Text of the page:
Pioreactor Dev log #14

Pioreactor Dev log #14
Happy holidays! This week we look at our latest iteration of the Pioreactor HAT. New features include cleaner interfacing with the heater PCB, an EEPROM, StemmaQT connection, and more.

We've been working on the version 2 of our HAT for over 6 months now, putting together all the improvements, learnings, and ideas since testing our version 1 board. In this post, we'll go through some of the changes that we are most excited about. 

Figure 1. Version 2 of our Pioreactor HAT, showing connections to peripheral hardware.

Official HAT status

The Raspberry Pi Foundation actually has very precise definitions of what a HAT, or "Hardware Attached on Top", is. Relevant for us is the following:

  • Must attach to the 40-pin GPIO header, and expose a 40-pin GPIO header.
  • Must be a specific footprint, and have correction location for mounting holes.
  • Must have an EEPROM chip, with specific information stored on it.

The full list of recommendations for a HAT is here. Our new Pioreactor PCB version now includes an EEPOM, and was already the correct size, so we now officially have a Raspberry Pi HAT (this is relevant for marketing purposes, and for compatibility purposes). 

We store the HAT version on the EEPROM, and can read of it at runtime in Python, so now the Pioreactor software can dynamically detect what HAT is available and adjust accordingly. 

StemmaQT/Qwiic connection 

The StemmaQT (from Adafruit), and the Qwiic (from Sparkfun) connector protocol is a great way to interact with the rich hardware and sensor ecosystem that these two companies offer. We've included a StemmaQT/Qwiic connector on our new HAT to allow users to add their own sensors. For example, if users wish to record ambient temperature, it's easy to connect the Adafruit Si7021 breakout board directly to the Pioreactor. 

This new connector also is how we will connect future Pioreactor devices and sensors to improve our bioreactors.

Less wires 

We condensed the 7 wires going from the onboard heating PCB to the HAT into a single flexible flat cable. We were also able to remove a PWM output connection that was previously dedicated for the heating. 

Four photodiodes to two

We originally had four photodiodes on the Pioreactor. The idea was that more photodiode signals would a) reduce the amount of noise, and b) be able to simultaneously measure multiple wavelengths (ex: fluorescence). However, we found that we rarely used more than two photodiodes. More photodiodes is certainly better for signal accuracy, but it costs more, and has a more confusing user experience. By focusing on the simpler use case (1 photodiode for culture, 1 photodiode for IR LED reference), we can optimize our software and hardware to get back signal accuracy anyways.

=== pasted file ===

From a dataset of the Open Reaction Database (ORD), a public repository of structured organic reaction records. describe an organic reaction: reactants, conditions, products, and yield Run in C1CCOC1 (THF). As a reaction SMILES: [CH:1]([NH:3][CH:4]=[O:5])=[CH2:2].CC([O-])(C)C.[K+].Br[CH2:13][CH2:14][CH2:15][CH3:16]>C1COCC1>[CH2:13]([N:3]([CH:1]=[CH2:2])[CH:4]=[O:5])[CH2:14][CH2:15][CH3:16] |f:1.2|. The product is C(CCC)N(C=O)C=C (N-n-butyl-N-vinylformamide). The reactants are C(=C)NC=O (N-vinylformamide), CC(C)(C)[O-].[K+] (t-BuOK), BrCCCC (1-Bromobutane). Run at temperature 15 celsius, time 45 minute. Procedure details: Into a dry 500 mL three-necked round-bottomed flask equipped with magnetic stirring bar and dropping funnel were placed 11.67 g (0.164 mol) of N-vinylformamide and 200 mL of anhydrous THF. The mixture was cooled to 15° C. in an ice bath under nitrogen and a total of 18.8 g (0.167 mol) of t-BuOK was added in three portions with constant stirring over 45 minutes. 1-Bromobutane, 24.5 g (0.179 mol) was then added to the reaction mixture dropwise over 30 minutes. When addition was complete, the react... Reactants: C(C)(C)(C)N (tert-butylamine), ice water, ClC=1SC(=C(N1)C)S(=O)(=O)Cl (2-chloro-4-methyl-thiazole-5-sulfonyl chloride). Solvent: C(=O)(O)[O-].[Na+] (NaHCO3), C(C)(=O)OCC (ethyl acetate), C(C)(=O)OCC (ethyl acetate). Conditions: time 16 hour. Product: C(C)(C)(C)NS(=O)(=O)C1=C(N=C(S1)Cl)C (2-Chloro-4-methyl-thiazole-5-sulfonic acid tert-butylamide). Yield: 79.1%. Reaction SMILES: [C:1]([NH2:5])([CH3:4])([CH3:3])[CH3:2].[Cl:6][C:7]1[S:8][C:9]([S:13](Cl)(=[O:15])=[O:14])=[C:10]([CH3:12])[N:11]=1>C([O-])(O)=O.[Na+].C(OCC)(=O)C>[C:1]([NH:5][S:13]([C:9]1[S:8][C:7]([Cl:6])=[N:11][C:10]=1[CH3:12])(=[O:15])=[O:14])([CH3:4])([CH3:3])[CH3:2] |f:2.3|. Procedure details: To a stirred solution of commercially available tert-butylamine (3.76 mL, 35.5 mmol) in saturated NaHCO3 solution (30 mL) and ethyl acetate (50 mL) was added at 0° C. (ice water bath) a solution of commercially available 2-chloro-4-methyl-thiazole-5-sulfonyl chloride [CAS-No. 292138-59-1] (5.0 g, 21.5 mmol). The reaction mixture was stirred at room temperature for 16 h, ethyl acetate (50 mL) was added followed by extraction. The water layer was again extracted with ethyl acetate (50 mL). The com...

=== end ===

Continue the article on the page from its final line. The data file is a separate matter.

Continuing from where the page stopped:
Pioreactor dev log #13

Pioreactor dev log #13
Each Pioreactor has built-in heating <i>and</i> temperature sensors. I emphasize temperature sensors, since I've used enough hot plates to not trust a graduated knob to have any reliability. With a combination of heating and temperature sensors, the Pioreactor is able to keep a set temperature for the culture, regardless of the Pioreactor variations in the construction, ambient temperature, etc.

Pioreactor dev log #12

Pioreactor dev log #12

💅 This past week we've done two site redesigns! The first is what you are seeing now - more "purpler", and gives a better impression of our features and better explains how the Pioreactor works.

The second redesign is of our documentation site. It's powered by the really cool documentation library, docusaurus, and hosted on Github pages. There's still lots of work to do on it, but there's probably double the content there now (and it's more rich content) than what we had on Shopify before (btw this is a Shopify site). 

Finally, our cofounder Evan goes on paternity leave this week! He'll be off for three months, so expect a slight slow down in output, but we are still on track for a first-half of 2022 launch. 

Pioreactor dev blog #11 - creating custom Raspberry Pi images

Pioreactor dev blog #11 - creating custom Raspberry Pi images
We care a lot about onboarding. I've seen enough Raspberry Pi projects that seem to require deep experience in software compilers and package management (don't worry if you don't know what those are...) before you can get started. This is an immediate barrier to your project! From a "funnel" perspective, you may end up losing up a large fraction of your users just at this stage. Can we do better?

Pioreactor development log #8

Pioreactor development log #8
The role of stirring in the Pioreactor is important for a few reasons: i) it allows for modest gas exchange between the media and the air, ii) more importantly: it creates a homogenous environment for microbes and nutrients alike. This last point also means that our optical signals won't vary spatially - something that would make the whole system much more complicated. 

Pioreactor development log #5

Pioreactor development log #5
One of our goals with the Pioreactor is design it such that you don't need to be a biologist,  or an electrical engineer, or relevant for this article: a statistician. This article describes our internal algorithm that computes the culture's growth rate, but importantly: you don't need to know this algorithm to use the Pioreactor! We've designed the internal statistical algorithm to be robust enough that you can sit back and watch. This article is for the users who really want to dig deep into how we compute growth rates and the statistics behind it.